A veterinary surgeon is urging farmers and vets to be extra vigilant for respiratory disease in cattle, following sudden changes in the weather.
She said the Met Office also reported 10 air frost days for the UK in December, despite an average daily maximum for the month of 7°C. Air frost is defined as air temperature below 0°C at one metre or more above ground.
“Farmers who prefer action to prevent health problems before they occur still have time to protect cattle through pneumonia vaccination if they haven’t been done already,” Ms Hogan said.
“Pneumonia is most often started by a viral infection and there is a wealth of serology evidence that tells us respiratory syncytial virus and parainfluenza 3 are the two viruses most commonly identified on farm.
“Against these pathogens, a one-dose up-the-nose vaccine is licensed for use in cattle from nine days of age onwards, offering up to 12 weeks duration of immunity.”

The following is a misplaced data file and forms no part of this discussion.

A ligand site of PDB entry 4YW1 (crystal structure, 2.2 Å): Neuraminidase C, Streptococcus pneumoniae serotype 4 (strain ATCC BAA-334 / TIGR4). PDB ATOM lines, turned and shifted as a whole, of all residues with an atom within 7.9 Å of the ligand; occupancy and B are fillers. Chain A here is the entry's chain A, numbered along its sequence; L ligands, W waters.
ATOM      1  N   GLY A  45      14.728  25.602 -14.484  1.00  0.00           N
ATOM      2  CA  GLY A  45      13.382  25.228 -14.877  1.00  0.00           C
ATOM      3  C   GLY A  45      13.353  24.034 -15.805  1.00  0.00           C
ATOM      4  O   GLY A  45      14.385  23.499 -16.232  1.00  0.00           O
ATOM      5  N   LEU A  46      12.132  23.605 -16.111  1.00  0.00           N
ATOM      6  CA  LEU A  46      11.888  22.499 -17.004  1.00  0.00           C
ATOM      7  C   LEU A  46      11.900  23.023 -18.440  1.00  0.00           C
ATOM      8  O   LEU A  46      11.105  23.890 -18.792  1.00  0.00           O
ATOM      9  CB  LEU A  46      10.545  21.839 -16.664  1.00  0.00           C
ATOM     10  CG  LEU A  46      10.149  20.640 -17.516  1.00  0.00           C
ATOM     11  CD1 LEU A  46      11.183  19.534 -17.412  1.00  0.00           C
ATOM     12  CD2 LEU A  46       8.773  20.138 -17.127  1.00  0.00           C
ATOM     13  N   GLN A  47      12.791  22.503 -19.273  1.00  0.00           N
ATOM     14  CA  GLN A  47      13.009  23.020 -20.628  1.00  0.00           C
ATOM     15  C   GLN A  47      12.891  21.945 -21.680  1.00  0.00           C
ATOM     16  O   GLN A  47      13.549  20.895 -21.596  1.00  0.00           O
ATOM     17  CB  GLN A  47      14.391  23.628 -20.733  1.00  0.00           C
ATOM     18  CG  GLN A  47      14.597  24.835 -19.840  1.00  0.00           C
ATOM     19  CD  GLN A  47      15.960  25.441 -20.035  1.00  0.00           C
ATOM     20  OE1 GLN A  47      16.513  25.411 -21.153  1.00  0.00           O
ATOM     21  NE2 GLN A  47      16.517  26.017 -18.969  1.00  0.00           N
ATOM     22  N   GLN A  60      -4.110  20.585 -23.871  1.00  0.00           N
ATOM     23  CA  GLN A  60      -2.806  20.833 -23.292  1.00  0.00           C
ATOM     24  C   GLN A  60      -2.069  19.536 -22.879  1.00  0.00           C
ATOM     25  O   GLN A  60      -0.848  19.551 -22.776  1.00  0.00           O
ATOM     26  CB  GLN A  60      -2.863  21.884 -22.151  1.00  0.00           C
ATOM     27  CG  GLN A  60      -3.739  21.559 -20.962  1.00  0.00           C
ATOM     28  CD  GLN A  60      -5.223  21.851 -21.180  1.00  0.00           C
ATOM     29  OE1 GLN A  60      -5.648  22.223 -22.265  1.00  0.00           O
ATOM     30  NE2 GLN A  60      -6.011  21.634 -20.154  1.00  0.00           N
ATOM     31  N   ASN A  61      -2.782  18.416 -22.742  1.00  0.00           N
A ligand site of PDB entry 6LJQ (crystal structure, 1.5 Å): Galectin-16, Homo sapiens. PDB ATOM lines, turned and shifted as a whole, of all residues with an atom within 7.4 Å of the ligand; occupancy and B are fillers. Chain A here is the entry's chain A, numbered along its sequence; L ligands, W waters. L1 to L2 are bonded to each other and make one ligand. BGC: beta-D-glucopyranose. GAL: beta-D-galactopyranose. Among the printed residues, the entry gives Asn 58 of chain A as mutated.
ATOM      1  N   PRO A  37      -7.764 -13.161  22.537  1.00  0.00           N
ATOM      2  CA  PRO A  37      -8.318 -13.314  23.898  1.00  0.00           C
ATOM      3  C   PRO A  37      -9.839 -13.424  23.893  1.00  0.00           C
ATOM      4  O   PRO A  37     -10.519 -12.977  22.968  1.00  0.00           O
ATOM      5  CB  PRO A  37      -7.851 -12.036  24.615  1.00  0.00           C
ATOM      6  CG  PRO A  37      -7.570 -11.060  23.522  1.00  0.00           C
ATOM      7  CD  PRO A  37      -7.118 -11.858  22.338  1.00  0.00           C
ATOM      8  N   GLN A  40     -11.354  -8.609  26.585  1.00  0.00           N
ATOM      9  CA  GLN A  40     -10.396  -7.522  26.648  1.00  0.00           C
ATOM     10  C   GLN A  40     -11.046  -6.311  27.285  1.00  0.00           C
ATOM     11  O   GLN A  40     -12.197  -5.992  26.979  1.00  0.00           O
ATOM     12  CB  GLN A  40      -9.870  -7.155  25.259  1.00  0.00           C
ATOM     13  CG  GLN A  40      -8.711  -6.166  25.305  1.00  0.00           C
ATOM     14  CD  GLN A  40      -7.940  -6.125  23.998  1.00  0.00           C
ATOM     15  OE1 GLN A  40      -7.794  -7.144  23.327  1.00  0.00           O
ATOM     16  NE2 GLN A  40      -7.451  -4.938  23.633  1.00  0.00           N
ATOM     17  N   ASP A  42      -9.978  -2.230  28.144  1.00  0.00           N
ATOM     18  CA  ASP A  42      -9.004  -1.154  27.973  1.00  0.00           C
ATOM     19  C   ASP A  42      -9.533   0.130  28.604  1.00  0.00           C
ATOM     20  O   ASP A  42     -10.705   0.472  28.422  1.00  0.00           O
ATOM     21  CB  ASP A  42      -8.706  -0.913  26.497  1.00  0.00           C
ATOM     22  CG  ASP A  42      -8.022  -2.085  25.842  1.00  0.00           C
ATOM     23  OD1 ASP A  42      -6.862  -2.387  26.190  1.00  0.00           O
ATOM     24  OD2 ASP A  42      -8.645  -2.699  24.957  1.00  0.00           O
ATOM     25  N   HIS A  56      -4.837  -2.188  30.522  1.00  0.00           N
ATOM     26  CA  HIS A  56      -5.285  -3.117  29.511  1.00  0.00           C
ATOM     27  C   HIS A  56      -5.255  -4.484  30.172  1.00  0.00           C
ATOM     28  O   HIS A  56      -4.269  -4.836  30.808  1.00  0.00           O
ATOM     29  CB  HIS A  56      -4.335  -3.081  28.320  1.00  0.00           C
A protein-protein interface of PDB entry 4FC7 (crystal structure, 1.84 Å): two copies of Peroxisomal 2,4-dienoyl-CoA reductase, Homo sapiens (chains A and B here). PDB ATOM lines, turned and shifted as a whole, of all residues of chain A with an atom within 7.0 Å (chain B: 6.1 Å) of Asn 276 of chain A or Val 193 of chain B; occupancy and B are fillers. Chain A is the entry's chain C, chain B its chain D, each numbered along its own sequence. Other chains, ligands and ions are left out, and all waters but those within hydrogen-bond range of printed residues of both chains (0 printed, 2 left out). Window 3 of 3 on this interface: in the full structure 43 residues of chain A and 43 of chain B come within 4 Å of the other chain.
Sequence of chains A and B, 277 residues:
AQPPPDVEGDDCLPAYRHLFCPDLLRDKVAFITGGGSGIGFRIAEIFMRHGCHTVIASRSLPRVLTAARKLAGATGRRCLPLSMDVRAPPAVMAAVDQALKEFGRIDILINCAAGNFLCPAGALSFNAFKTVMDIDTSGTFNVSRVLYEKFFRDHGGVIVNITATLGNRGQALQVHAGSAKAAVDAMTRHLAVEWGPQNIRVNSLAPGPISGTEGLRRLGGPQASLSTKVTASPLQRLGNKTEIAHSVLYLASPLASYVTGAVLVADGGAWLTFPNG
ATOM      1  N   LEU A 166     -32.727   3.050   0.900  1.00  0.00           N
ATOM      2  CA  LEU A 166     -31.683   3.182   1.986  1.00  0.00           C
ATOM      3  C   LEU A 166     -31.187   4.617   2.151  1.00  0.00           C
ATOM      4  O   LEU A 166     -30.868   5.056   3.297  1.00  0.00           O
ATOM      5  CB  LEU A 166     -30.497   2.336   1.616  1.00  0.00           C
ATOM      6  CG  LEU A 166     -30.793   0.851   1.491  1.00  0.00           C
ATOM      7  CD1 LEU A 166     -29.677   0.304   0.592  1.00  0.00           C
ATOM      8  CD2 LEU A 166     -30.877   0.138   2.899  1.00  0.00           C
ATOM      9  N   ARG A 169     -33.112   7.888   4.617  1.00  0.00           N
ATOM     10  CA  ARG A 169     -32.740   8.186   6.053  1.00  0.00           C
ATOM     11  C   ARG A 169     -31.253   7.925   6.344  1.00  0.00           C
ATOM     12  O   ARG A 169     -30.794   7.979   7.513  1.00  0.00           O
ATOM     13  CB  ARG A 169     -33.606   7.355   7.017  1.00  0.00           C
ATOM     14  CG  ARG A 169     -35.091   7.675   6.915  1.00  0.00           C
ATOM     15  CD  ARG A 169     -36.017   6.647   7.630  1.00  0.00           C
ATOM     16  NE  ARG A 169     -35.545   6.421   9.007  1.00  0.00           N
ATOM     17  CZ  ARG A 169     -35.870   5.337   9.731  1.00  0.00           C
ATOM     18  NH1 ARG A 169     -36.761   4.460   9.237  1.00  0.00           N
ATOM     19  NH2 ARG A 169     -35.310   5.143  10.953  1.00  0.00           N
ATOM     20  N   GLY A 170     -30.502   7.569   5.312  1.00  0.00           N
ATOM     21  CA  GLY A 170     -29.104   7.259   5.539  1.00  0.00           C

A recent review of published research found a pneumonia-free rearing period can be worth £243 a head in suckler calves and £1,008 a head in dairy heifers. In suckler calves, this sum arises from treatment costs, delayed finish and carcase downgrade. In dairy heifers, treatment costs, later age at first calving, reduced first and second lactation yields, and shorter lifetimes compared with healthy ones account for the losses over the animal’s lifetime.
Zoetis vets have created the following five-point plan to help farmers realise the performance gains available from minimising respiratory disease, both severe and low grade, during winter housing:
- improve building function
- manage grouping and group size
- vaccinate for parasite protection
- monitor growth rates
- involve your vet from the outset